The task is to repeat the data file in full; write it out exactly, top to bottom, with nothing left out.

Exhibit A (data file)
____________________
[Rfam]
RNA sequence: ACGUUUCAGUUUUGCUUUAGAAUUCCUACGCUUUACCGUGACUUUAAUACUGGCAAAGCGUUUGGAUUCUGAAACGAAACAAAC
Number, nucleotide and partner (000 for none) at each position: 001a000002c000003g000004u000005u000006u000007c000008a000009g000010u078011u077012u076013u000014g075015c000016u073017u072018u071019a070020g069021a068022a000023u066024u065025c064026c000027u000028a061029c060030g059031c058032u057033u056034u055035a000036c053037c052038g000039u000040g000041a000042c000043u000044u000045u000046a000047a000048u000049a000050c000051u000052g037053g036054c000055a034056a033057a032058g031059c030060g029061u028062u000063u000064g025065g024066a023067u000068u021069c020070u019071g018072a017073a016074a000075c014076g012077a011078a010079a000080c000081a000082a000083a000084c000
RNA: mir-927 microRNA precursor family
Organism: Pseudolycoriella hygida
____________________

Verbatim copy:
[Rfam]
RNA sequence: ACGUUUCAGUUUUGCUUUAGAAUUCCUACGCUUUACCGUGACUUUAAUACUGGCAAAGCGUUUGGAUUCUGAAACGAAACAAAC
Number, nucleotide and partner (000 for none) at each position: 001a000002c000003g000004u000005u000006u000007c000008a000009g000010u078011u077012u076013u000014g075015c000016u073017u072018u071019a070020g069021a068022a000023u066024u065025c064026c000027u000028a061029c060030g059031c058032u057033u056034u055035a000036c053037c052038g000039u000040g000041a000042c000043u000044u000045u000046a000047a000048u000049a000050c000051u000052g037053g036054c000055a034056a033057a032058g031059c030060g029061u028062u000063u000064g025065g024066a023067u000068u021069c020070u019071g018072a017073a016074a000075c014076g012077a011078a010079a000080c000081a000082a000083a000084c000
RNA: mir-927 microRNA precursor family
Organism: Pseudolycoriella hygida